Tesla Motors co-founder and CEO Elon Musk thinks that human-driven cars could eventually be outlawed as computers show they can do a more efficient and safer job of driving.
“In the distant future, [legislators] may outlaw driven cars because they’re too dangerous,” Musk told a group in San Jose on Tuesday at the annual conference of technology firm NVidia, which develops technology for self-driving vehicles.
Musk’s comments were reported on the NVidia company blog. He was being interviewed by Jen-Hsun Huang, NVidia co-founder and CEO. Musk later clarified via Twitter that he does not favor outlawing humans driving and was just pointing out that such laws are a possibility.
At the conference, he said autonomous vehicle technology is advancing to where self-driving cars will be taken for granted soon. “We know what to do, and we’ll be there in a few years,” he said.
The transition from humans to robots behind the wheel will take some time, Musk said. There are still issues to be worked out getting autonomous cars to cooperate in urban and suburban settings (as opposed to on highways where they already do well). Also, he predicts there will be some regulatory resistance initially, until self-driving cars prove themselves. Plus, there are two billion cars on the road and 100 million more being manufactured each year. He said even if self-driving cars were suddenly available tomorrow, it would take 20 years to replace the existing fleet.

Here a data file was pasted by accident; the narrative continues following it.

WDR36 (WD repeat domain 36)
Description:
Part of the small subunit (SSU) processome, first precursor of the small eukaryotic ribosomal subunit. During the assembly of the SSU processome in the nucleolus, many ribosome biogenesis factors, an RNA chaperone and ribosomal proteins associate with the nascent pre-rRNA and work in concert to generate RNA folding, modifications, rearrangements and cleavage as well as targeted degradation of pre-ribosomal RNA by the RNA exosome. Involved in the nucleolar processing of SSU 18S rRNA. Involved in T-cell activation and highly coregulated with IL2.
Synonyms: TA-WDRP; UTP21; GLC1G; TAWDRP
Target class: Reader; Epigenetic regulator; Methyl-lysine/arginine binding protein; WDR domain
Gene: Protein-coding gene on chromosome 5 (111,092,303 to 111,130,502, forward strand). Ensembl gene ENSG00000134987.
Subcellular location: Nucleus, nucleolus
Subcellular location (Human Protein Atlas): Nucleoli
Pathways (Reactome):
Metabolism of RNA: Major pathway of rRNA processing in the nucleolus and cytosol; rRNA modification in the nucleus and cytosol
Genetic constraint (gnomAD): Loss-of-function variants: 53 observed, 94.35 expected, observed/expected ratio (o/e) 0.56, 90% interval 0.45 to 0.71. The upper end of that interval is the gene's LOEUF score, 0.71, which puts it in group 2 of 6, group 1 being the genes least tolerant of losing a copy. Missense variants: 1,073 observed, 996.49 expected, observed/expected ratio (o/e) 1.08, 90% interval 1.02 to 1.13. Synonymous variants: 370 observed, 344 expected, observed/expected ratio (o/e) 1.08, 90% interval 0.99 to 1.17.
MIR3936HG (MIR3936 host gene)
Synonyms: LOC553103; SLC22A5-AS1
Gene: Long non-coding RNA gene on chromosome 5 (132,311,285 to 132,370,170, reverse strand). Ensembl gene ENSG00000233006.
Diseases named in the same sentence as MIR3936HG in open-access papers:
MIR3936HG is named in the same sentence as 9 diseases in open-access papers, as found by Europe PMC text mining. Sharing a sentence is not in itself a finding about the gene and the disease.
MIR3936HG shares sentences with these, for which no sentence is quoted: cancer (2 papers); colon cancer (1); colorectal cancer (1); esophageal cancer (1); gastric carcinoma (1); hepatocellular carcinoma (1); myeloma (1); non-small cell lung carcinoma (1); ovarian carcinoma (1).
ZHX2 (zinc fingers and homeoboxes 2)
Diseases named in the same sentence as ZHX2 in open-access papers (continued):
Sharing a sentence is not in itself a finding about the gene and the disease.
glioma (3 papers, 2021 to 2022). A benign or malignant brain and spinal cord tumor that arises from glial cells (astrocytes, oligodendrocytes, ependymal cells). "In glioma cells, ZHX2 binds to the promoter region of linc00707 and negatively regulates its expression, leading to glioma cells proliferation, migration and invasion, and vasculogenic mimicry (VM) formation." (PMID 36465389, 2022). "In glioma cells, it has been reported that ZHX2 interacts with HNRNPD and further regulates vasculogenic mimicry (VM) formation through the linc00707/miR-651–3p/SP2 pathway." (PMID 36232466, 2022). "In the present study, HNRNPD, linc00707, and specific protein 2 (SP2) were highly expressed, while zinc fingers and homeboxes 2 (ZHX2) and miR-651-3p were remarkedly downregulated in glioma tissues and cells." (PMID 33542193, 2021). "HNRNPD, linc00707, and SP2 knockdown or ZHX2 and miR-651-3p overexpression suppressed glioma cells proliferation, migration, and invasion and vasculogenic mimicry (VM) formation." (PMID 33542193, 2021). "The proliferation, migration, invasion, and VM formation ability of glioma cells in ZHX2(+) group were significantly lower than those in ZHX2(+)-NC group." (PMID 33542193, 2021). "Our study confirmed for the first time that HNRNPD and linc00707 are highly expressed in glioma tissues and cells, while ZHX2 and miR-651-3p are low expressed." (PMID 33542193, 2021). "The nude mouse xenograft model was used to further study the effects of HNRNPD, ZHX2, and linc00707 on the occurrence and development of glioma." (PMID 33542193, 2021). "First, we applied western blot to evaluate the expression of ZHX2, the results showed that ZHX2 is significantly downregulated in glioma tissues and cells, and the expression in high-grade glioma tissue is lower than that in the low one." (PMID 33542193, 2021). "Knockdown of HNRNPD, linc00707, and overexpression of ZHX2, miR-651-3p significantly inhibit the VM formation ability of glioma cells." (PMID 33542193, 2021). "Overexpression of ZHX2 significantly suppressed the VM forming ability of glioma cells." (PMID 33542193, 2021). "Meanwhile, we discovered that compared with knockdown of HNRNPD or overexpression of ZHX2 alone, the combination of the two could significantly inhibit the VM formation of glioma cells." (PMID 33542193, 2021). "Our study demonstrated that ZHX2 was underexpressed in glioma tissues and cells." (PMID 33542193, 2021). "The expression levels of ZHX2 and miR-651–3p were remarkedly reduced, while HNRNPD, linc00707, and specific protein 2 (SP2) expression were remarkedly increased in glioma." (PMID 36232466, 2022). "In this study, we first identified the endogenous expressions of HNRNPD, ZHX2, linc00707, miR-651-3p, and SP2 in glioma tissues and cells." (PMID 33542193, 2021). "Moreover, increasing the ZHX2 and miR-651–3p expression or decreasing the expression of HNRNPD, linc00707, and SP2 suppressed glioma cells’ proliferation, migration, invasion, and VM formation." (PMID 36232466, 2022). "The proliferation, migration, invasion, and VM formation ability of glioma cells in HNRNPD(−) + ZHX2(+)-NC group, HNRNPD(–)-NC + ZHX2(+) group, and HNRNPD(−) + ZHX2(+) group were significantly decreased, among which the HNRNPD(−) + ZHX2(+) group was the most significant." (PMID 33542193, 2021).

So the move away from people won’t occur immediately, but it will happen. Why?
“It’s too dangerous,” Musk said. “You can’t have a person driving a two-ton death machine.”
Musk, who helped start PayPal, is also co-founder and CEO of Space X and has promoted a high-speed transportation system called Hyperloop in which humans would travel through tubes.
Tesla has been adding self-driving features to its own cars.
Following the conference, apparently wanting to reassure humans he is on their side, Musk took to Twitter to comment:
To be clear, Tesla is strongly in favor of people being allowed to drive their cars and always will be. Hopefully, that is obvious.
— Elon Musk (@elonmusk) March 17, 2015